I want to create a surrealistic world where most people are lost most of the time. A Grand Guignol artist uses a swarm of nano-thingies, possessed of a colony intelligence, to create a planetoid. It’s meant to be the ultimate artistic statement rather than a world for human settlers, but many centuries after its creation people set up home there and often find themselves subjected to the bizarre whims of inscrutable, invisible, sub-microscopic artificial beings.

 Larisa: Is there anything else you would like to tell us about your writing?

Neil: I think that just about covers it…for now.

Thank you to Neil Robinson for taking the time to speak with me. The book Monday Luck is available now!!

A Chat With Tanith Lee

Tanith Lee stops in for a chat with Storm Constantine. Her new book Killing Violets is now available at Immanion Press

Storm: The Colouring Book series comprises new, unpublished titles, except for L’Amber, which appeared through Egerton House a few years ago. How did the ‘colour’ theme come about?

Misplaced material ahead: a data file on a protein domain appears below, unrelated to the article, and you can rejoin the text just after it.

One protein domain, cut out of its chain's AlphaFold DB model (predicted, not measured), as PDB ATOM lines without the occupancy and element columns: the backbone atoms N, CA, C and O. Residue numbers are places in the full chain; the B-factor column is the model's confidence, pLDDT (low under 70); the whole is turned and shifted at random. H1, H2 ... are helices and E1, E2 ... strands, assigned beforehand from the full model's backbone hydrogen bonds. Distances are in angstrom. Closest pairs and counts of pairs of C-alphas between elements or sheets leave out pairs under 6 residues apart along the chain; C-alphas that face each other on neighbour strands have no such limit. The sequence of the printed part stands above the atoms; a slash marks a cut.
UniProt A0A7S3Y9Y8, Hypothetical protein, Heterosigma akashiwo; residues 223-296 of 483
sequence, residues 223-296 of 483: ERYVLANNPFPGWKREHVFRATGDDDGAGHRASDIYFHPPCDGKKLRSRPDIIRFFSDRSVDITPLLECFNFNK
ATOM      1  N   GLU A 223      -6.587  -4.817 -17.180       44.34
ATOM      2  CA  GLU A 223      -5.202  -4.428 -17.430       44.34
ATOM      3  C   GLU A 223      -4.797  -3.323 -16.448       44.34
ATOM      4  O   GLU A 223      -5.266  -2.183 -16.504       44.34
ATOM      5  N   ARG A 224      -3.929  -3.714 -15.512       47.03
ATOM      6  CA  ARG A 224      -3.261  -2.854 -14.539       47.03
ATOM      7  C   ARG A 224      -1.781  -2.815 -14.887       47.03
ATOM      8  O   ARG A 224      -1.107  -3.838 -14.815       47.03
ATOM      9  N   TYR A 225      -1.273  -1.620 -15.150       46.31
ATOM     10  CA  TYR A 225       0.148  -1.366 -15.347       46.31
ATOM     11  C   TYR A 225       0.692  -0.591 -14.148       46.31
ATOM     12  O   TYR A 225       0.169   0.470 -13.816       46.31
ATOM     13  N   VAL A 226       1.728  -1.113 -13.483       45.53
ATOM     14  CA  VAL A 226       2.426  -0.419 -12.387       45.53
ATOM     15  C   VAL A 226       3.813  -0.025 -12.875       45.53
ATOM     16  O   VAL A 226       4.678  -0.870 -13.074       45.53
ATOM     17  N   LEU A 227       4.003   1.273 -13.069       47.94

Tanith: It just happened – if anything just ever does that…In a way, the colour theme started a while before, in the late ‘90s, when I wrote 2 short stories – The Sky-Green Blues and Scarlet and Gold. These tales were utterly unrelated to the novels, as to each other, the first an SF Futurist Kafkaesque – er -thing, on another (green-skied) planet, the second a sort of werewolf story in a parallel 18th Century Eastern Europe. However, I realised I had green/blue and red (scarlet)/yellow( gold) , and something formed for me a third title, a take on the other obvious colour combine, purple/orange – which became lilac/amber. Lilac then abbreviated itself to L’ : L’Amber. No story properly evolved, but the title lingered on. And in a while (about a year?) characters began to encircle my campfire, their eyes glowing.